Later, my teacher was a very strict Yorkshireman, Mr Powell. Our textbook was ‘A la page’ and was full of funny stories about a little boy called Zazou, illustrated by sparky line drawings. I fell in love with Georges Moustaki, flicked through Paris Match (our school had a subscription) and could not wait to actually get to France. When I did, I loved every single molecule of the place and arrived grumpily back home in England impatient to leave again as soon as possible.

Because I loved French, I was very good at it, so good that I was offered the chance to learn German. Oh dear. There was no German equivalent of Mrs Gaskell, no sparky Zazou. Our boring textbook’s cover was in the colours of the German flag, and that black stripe mirrored my experiences with the language. I hated and saw no point in adjectival endings. I mostly couldn’t wait until the end of the sentence to find out if a war has been won or lost (German putting the most important verb way at the end of the sentence). And to be honest, neither my teachers nor my text books (‘Aus dem Leben eines Taugenichts’, printed in old German font), were very inspiring.

Anyway, all this meant by the time I actually shook the dust of England off my feet and arrived in Germany, I could speak some German, albeit badly, and understood most of what people said to me.

What I didn’t understand was why people would suddenly say to me, in English, ‘White wine with the fish?’ although we were not eating or drinking, or ‘Cheerio Miss Sophie!’ although they knew Sophie wasn’t my name. All was revealed several years of puzzlement later, when a German friend started talking about ‘Dinner for One’, a short film which every German must watch at least once on New Year’s Eve and which they find screamingly funny. It’s in English and stars English actors (Freddie Frinton and May Warden) and so they are all of the opinion this must be a British production.

The Guinness Book of Records claims that Dinner for One is the most repeated TV programme ever: the production was filmed in front of a live audience in 1963 in Hamburg and is shown every year not only in Germany but pretty much all over the world. We have seen it in a hotel in Bangkok and also on a Lufthansa flight to New Zealand. Now you can watch it not only in English, but also Plattdeutsch (Low German), and Latin. The only place you won’t be seeing it is in the UK, where it has never been shown.

What makes something funny has to do with experience and history and memories. I don’t think I know anybody now who will know why ‘Egg and chips and a mug of cocoa and straight up to bed’ makes me laugh. It’s a line from ‘Hancock’s Half Hour’, a radio series which starred the greats: Tony Hancock, Sid James, Kenneth Williams, Hattie Jacques and Bill Kerr (Rumour has it he was raised by a herd of rogue kangaroo). Those series, later developed for TV, were part of my childhood and later I listened over and over again to tapes and CDs in my car as I drove hundreds of kilometres every week.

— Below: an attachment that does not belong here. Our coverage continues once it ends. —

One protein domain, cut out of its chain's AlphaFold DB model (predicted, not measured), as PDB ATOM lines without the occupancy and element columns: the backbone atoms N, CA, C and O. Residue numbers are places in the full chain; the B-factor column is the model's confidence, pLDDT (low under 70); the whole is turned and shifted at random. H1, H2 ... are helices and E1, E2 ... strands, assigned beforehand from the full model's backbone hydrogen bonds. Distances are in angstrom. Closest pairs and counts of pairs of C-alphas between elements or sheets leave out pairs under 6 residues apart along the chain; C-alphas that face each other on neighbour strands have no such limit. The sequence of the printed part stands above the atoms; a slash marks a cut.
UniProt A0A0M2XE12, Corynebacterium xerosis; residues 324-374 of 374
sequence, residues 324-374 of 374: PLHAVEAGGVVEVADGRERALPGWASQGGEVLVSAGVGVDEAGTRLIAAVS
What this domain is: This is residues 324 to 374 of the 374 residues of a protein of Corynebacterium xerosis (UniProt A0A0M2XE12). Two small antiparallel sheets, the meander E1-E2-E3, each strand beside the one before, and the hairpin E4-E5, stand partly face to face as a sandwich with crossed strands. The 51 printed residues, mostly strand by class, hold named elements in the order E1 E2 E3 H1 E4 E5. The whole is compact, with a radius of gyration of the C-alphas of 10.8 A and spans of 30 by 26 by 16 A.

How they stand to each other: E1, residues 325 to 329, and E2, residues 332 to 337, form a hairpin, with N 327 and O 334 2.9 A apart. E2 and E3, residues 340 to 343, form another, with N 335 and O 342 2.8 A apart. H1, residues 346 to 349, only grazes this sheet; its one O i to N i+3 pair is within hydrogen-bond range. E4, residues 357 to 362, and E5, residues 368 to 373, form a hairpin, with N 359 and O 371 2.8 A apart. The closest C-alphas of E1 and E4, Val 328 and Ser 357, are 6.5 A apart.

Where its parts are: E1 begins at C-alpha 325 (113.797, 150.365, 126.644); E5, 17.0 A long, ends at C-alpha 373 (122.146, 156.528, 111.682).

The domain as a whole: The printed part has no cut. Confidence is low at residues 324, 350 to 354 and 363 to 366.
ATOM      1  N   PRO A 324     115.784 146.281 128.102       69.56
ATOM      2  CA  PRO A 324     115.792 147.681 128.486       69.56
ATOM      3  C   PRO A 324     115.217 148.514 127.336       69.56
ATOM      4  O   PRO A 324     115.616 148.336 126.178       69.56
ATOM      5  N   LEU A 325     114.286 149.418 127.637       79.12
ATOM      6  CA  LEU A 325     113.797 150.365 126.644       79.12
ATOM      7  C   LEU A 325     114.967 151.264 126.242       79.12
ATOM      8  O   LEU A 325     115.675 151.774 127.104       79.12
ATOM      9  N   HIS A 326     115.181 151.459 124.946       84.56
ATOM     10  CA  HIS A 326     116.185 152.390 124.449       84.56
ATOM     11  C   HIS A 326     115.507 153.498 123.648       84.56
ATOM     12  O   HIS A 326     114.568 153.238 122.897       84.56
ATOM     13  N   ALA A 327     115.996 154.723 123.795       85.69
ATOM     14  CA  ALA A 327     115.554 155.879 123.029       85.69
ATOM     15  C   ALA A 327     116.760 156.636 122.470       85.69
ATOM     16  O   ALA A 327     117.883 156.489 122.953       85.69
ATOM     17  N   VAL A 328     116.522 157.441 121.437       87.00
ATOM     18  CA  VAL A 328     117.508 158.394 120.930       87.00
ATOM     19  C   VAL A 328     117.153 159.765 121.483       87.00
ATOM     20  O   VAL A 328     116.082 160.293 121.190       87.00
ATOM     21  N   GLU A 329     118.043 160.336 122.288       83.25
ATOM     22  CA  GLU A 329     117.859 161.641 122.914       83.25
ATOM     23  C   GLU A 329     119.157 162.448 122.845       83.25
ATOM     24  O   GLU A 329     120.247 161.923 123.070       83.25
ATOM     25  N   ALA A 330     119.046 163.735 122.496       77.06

Hancock is funny because he’s tragic, and Tony Hancock, bedevilled by self-doubt and riddled by alcohol, ended up committing suicide in a hotel room in Australia in June 1968.

I was 12 at the time and I think his death was the first time I realized that a person I thought was successful, and must be happy, wasn’t.

It feels inappropriate to wish you a Happy New Year: 2020 has made all of us more wary.

My Mum planned her funeral most exactly, to be uplifiting, and this is the music, by English composer Ralph Vaughan Williams she chose:

Let’s see what 2021 holds in store for us!


In the afternoon of December 29 1170, four knights stormed into the sanctuary of Canterbury Cathedral and murdered the Archbishop, Thomas.

Thomas was born in London on the feast of St Thomas, 21 December, in 1120. His parents were Normans and whilst not nobility, they were well-connected and could afford to give Thomas a good education. Age 20, he spent a year in Paris and later had a position in the household of the Archbishop of Canterbury. Archbishop Theobold sent him on missions to Rome and to study in Italy and France. By 1154, Thomas was Archdeacon of Canterbury and January 1155 he became Henry II’s Lord Chancellor. The King sent his son (another Henry) to live in Becket’s household. The King and Thomas were firm and trusted friends.

Thomas was nominated Archbishop of Canterbury in 1162, after Theobald’s death. Henry II thought he could continue to count on Thomas’ friendship and loyalty, and that he would put Royal needs above those of the Church.

He was mistaken. Matters went from bad to worse, with Thomas being convicted of contempt of royal authority and fleeing to the continent, where he spent several years.

In June 1170 the Archbishop of York and the Bishops of London and Salisbury crowned Henry II’s son as ‘Junior King’. This was a breach of Canterbury’s privilege of coronation, and so Becket excommunicated all three.

Who knows what really happened next? In school, I learned that Henry, in a moment of anger and exasperation, shouted:

“Will no-one rid me of this turbulent priest?”

It was enough for those four knights to gallop to Canterbury, break into the Cathedral and murder Thomas.

Henry was very sorry of course. Too late. And by 1173 Thomas was St Thomas, and his shrine and relics in Canterbury Cathedral had become a place of pilgrimage.

Later, another Archbishop of Canterbury, Stephen Langton, played an important role in the signing of the Magna Carta in 1215 Magna Carta – The British Library (bl.uk) and in 1540 King Henry III dissolved the monasteries and had St Thomas’ shrine destroyed; his relics were lost.

Canterbury Cathedral remains the ‘Mother Church’ of the worldwide Anglican Congregation and Archbishops of Canterbury, including the current Archbishop, Justin Welby, have continued to speak out not only on matters of religion but also politics and social questions.

So, before Christmas 2020 is quite over…

Header:File:Thomas Becket memorial in Canterbury Cathedral.JPG – Wikimedia Commons